The Great Sphinx Restoration Project

Published: 11th December 2009
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4500 years under the desert sun, suffering infernal days, cool nights, sand storms, the feared khamsin, and the successive invasion of Greeks, Romans, plunders and tourists are extremely stressful, even for an impressive, forceful, 60 feet tall creature, half lion, half human. So the Egyptian Government has decided to begin a full restoration of one of the most important monuments from Ancient Egypt, the Great Sphinx of Giza, focusing on its chest and neck of the colossal statue. In addition, a group of experts will create a reproduction of the now lost nose, a decision that surely will take controversy.



About the Sphinx of Giza



A sphinx is in concept a creature with lion body and human head. There is no direct reference to its religious significance until the Middle Kingdom, when this figure is identified with the god Harmakhis. The Great Sphinx of Giza is the largest representation of this creature in the entire Egypt , and its authorship and chronology are still not fully clarified, although the theory that places its construction during the reign of Pharaoh Khafre (2558-2532 b.c.) is the most accepted right now. Nevertheless, there are hypothesis that attributes the Sphinx to Pharaoh Kheops, and even visionaries and dreamers that assert that the creature existed before the Egyptians.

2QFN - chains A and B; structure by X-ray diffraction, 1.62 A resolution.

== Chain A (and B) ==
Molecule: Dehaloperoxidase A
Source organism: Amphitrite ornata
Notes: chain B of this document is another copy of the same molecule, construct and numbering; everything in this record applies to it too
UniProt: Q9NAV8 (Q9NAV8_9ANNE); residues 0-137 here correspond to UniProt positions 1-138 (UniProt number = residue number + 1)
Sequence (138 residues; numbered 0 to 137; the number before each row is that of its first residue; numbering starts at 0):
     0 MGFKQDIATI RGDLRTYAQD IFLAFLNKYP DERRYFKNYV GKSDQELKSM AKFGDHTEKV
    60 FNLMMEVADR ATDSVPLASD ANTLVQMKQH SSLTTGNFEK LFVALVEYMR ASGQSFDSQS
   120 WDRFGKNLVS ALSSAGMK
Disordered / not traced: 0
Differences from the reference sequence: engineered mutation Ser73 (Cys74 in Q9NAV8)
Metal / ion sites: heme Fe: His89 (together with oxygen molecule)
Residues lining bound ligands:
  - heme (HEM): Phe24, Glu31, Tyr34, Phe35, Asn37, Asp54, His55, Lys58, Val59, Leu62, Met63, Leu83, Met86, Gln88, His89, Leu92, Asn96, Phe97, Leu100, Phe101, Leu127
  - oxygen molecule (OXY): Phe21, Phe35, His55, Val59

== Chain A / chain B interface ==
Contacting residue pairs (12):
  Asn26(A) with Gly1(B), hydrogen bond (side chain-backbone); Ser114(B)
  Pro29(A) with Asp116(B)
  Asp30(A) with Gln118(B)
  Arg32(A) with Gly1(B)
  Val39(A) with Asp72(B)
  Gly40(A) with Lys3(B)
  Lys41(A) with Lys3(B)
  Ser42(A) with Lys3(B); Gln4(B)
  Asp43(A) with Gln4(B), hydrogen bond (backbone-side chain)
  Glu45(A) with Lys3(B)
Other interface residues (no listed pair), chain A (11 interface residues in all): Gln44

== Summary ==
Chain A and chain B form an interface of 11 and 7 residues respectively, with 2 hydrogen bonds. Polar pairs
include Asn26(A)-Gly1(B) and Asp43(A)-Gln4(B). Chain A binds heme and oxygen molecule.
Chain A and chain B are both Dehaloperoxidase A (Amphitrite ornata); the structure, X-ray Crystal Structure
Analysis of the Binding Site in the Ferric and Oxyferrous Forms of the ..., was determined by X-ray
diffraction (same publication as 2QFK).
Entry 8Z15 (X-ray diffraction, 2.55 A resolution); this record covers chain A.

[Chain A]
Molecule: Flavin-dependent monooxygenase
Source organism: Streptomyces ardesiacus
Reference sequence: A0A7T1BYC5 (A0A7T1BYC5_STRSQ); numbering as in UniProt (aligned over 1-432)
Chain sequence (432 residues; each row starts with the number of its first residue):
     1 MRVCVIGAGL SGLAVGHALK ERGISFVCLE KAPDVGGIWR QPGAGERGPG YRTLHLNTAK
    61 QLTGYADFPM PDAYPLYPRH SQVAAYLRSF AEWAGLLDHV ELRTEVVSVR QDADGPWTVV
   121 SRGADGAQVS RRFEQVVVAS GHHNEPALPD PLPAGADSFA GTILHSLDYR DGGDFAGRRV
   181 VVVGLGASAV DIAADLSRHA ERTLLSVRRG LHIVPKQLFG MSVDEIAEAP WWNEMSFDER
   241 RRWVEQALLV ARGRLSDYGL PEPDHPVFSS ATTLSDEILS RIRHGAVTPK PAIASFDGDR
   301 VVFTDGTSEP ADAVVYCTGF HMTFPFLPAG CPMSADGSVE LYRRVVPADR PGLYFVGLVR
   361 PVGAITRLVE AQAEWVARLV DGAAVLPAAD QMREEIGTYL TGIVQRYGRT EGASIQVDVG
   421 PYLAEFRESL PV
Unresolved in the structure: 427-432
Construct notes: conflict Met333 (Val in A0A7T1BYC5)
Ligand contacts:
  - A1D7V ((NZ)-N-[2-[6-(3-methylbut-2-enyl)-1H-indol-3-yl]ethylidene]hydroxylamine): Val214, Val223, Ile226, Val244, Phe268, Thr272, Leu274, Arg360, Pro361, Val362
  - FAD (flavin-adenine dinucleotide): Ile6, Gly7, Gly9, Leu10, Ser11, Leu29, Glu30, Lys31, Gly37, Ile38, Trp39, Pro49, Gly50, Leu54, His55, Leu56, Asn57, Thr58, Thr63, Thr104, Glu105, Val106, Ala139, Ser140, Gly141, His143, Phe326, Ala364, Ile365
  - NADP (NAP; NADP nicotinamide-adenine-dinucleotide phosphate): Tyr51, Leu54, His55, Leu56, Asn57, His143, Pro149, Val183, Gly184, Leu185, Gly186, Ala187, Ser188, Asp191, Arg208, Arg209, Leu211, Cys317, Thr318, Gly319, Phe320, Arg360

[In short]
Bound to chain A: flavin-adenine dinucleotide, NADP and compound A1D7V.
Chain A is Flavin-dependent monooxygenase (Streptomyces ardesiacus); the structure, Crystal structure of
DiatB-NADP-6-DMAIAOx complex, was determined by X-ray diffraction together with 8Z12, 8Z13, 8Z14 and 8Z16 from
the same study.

In modern times, and despite the erosion and the multiple aggressions, its state of preservation is acceptable, and is one of the most visited places of Egypt . Needless to say, it was declared World Heritage by the UNESCO





Myth and reality



Ancient Egypt is the land of legends and mysteries, too many and too often exaggerated by cinema and literature, bringing to us tales of curses, pyramids full of tricky and deadly traps, bad-tempered mummies and even alien pharaohs. Needless to attend to such ridiculous stories, the serious and well documented Egyptology can offer us enough mysteries to satisfy our legends-thirsty minds. And, of course, many of them directly or indirectly related to the impressive Sphinx, arguably -with the exception of its three pyramidal neighbours- the most famous monument from its civilization.



Well known by Egyptologist is the Dream Stele , erected by Tuthmosis IV (18 th dynasty) after a dream in which the Sphinx offered him the throne of Ancient Egypt in return for the promise of retire the sand that covered the statue. The future Pharaoh kept his promise and, perhaps thanks to the Sphinx's intervention or perhaps as it happens, the young Prince became Pharaoh despite being not the previous Pharaoh's firstborn son.



Another famous legend (real for many) is that story that refers to some supposed tunnels dug out of the Sphinx, connecting it with the three Pyramids or even with an ancient Library buried in the desert sands (surely Lovecraft will love this theory...) Few years after the World War two, Prince Faruk, perhaps envying Tuthmosis luck, decided to spent one night besides the Sphinx, and when he returned, he told a story about how he find a strange and large room guarded by an automaton (?). In recent times, a group or holes or cavities have been found in the Sphinx, and some Egyptologist says that they will form a complicated tunnel labyrinth. But if these cavities are made by ancient Egyptians, intrepid plunders, or are just fanciful forms caused by the powerful desert erosion; it is still no clarified



Information on house beetles can be found at the Interesting Animals site.

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